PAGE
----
Last Season: Palushaj was a big-time scorer in the USHL. He finished the season 7th in scoring with a 22-45--67 line in 56 games. He was a +5 with 62 PIMs and posted a whopping 39 points on the power play. He was second on the Des Moines Buccaneers in scoring, but is three years younger than the player who finished ahead of him. He was also a participant in the USHL All-Star Game.
Palushaj's outstanding season carried over into the playoffs, as he scored six goals and five assists in just eight playoff games, good for the team lead (and 7th overall).
McKeen's ranked him as the #19 winger available in the draft, and the #74 overall player. He was praised for having a heavy and accurate shot, lethal inside 15 feet. He apparently also has excellent stick-handling ability. As I pointed out in my "Looking Ahead" piece, he seems to be viewed as a somewhat selfish player, despite the huge assist numbers that he puts up. That seems very T.J. Hensick to me. They compare him to Tomas Vanek, which would be just fine by me.
Max Giese had him ranked as the #47 player available in the draft. The negatives were that sometimes the effort isn't there, and he's not great in his own end. He listed Palushaj as the #5 "Goal Scorer" available in the draft.
He ended up being picked higher than either of those articles had him. The St. Louis Blues grabbed Palushaj in the second round, #44 overall.
Expectations: They're pretty high. As I pointed out earlier, these articles about him just have that TJ Hensick-vibe to them. Great in close to the net, ability to undress people with his stick-handling, great passer, cited as "selfish" despite his passing ability, questionable defensive effort at times (Hensick grew out of this).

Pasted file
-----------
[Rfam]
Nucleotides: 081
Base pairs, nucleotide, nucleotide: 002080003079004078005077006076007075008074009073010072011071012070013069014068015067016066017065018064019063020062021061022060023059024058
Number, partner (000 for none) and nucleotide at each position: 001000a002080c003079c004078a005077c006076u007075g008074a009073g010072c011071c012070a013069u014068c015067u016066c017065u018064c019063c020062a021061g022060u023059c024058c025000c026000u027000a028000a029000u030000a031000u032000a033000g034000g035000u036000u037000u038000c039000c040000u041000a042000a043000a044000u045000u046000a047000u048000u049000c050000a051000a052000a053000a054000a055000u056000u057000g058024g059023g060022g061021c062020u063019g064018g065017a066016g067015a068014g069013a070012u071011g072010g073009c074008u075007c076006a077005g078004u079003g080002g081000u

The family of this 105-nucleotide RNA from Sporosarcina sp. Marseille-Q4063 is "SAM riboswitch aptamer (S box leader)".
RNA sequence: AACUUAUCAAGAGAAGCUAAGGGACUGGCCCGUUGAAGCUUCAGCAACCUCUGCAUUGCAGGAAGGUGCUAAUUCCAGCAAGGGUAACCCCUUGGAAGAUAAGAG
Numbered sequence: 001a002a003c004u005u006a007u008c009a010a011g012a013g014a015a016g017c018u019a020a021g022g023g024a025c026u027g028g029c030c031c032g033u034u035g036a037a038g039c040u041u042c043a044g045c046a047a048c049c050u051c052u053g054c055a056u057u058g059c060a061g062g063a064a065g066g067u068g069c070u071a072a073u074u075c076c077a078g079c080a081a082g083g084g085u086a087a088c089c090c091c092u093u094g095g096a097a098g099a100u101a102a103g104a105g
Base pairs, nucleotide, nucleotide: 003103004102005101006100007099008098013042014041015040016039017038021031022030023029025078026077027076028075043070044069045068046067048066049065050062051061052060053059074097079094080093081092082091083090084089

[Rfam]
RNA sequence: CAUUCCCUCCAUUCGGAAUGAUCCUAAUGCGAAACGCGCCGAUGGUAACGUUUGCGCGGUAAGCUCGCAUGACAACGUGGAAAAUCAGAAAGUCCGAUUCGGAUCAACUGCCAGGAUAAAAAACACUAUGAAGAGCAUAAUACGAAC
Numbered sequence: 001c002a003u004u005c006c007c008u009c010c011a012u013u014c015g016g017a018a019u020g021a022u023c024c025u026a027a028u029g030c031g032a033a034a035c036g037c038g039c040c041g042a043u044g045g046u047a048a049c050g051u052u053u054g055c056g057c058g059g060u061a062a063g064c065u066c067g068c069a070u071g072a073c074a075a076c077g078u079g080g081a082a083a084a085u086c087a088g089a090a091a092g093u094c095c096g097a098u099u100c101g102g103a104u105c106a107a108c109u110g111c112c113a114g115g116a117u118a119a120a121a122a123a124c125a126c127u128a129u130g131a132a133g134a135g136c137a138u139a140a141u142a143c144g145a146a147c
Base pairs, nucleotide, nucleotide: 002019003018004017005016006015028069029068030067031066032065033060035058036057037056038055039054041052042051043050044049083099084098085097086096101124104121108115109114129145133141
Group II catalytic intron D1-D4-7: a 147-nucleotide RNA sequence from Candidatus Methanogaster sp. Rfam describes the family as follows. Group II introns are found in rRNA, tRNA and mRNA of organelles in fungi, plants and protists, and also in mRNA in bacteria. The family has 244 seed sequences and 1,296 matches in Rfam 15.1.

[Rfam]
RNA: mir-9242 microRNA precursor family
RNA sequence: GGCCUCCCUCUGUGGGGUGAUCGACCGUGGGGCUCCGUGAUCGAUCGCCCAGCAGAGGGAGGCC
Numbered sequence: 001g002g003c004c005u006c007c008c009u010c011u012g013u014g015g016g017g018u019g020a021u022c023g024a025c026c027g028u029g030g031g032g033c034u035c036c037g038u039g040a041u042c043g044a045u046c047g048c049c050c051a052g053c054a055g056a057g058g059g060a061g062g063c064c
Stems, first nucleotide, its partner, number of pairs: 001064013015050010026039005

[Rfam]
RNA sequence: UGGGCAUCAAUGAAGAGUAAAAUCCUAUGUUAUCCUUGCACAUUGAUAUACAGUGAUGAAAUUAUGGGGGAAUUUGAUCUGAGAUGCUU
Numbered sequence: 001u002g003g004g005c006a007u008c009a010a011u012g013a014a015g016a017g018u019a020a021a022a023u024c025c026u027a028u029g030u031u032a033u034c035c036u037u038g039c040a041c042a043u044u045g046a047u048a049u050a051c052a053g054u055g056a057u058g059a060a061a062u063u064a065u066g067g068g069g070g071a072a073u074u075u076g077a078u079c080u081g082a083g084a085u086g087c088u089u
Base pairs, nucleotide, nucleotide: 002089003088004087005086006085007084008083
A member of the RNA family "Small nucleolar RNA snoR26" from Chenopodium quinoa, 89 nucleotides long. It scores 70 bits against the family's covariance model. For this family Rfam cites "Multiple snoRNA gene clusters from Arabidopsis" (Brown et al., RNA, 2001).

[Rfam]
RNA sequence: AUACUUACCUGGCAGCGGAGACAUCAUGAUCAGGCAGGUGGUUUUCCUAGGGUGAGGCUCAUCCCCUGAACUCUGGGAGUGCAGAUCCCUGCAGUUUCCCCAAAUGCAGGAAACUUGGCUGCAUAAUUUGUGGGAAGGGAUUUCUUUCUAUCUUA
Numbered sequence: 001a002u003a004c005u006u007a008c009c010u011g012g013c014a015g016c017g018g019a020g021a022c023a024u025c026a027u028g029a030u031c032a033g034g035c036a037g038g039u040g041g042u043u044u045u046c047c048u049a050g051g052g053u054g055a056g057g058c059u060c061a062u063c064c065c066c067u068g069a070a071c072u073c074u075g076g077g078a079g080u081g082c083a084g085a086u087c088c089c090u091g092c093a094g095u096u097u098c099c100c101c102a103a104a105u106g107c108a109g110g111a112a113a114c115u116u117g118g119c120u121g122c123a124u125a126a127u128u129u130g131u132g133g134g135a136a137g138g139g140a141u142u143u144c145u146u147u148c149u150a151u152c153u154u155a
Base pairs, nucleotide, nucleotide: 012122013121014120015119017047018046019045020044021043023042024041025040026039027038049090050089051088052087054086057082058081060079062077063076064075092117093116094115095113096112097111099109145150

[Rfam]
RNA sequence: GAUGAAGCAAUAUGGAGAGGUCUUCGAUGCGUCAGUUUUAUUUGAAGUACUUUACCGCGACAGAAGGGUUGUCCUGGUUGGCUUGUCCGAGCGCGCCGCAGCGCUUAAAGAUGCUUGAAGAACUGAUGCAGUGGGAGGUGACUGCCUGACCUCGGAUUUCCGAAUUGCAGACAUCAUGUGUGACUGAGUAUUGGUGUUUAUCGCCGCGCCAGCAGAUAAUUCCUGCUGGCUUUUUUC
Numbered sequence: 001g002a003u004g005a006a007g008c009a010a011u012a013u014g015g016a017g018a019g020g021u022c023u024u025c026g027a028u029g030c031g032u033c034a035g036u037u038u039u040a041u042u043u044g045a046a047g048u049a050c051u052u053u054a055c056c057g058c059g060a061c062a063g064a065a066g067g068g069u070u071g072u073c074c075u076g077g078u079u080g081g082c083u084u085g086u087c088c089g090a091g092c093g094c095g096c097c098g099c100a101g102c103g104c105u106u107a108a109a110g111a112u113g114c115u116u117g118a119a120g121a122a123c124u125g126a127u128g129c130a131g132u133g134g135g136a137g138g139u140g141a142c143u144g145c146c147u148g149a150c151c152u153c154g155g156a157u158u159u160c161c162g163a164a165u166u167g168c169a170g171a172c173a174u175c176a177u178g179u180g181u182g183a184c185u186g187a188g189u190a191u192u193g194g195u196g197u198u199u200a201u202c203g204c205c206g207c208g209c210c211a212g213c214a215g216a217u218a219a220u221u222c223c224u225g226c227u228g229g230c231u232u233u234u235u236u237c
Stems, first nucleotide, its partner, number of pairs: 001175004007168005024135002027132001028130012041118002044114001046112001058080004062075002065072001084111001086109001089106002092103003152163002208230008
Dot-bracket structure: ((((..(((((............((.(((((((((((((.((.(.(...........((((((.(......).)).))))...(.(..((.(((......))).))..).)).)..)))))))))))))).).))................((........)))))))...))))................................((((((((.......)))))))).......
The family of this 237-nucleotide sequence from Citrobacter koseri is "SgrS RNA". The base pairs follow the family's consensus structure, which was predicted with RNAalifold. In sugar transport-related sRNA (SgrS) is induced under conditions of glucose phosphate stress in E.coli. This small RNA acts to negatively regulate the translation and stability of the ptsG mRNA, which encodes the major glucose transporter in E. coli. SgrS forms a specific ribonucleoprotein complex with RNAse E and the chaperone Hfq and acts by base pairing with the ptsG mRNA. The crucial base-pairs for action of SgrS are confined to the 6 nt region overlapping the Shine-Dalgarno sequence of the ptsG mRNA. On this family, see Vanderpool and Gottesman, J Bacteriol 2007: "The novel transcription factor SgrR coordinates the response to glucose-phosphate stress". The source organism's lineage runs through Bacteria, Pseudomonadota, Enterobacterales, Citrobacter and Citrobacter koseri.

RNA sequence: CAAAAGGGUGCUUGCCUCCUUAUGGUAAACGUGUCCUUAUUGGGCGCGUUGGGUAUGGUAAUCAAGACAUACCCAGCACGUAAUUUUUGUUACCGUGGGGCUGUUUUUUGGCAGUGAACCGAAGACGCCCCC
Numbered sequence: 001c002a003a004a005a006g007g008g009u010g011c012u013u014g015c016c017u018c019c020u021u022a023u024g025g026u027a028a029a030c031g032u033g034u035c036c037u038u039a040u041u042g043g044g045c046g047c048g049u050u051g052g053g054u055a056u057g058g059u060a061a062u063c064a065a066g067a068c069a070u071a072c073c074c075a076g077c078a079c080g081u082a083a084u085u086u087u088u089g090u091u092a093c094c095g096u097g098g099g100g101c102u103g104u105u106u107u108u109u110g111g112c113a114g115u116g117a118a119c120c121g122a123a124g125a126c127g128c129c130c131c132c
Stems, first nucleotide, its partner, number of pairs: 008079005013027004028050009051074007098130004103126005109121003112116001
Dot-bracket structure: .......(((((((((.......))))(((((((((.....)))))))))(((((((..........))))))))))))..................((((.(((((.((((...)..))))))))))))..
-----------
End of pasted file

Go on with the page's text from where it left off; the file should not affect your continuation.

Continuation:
As a freshman, Hensick led the team in scoring with 46 points in 43 games. Tambellini had 45 points in 43 games to lead the team as a freshman. As Colin pointed out in his inaugural blog post, only five of our 34 since the 99-00 season have scored above .8 points per game and only three scored more than 1 point per game. If you were to remove defensemen and the forwards with lower offensive expectations (Bailey, Turnbull, MacVoy, etc.), you might find that the chances are much better that guys like Pacioretty, Palushaj, or Winnett could reach that plateau.
As a second-round pick with many of the same qualities that led to TJ Hensick being an amazing college player, I don't think it's unreasonable to think that Palushaj could reach .8 ppg or so (That'd be what? 33-34 points?). He should see quite a bit of ice-time, as he appears to have star potential, and we lost our two forwards with that attribute in Hensick and Cogliano. He was lethal on the power play for Des Moines, and I expect him to see plenty of time on the ice when Michigan has the man advantage. It's a nice luxury to have a guy with a sniper's shot as well as wonderful passing ability, and they should be able to put that to good use when we're up a man.
Level of Neccessity: We're going pretty high on this one: 7.5 out of 10
The reason for that is that we lost five of our top seven scorers from last year, three of which were forwards. For a team that has a young defense corps and shaky goaltending, scoring goals is absolutely critical, because we figure to be in some shootouts this year.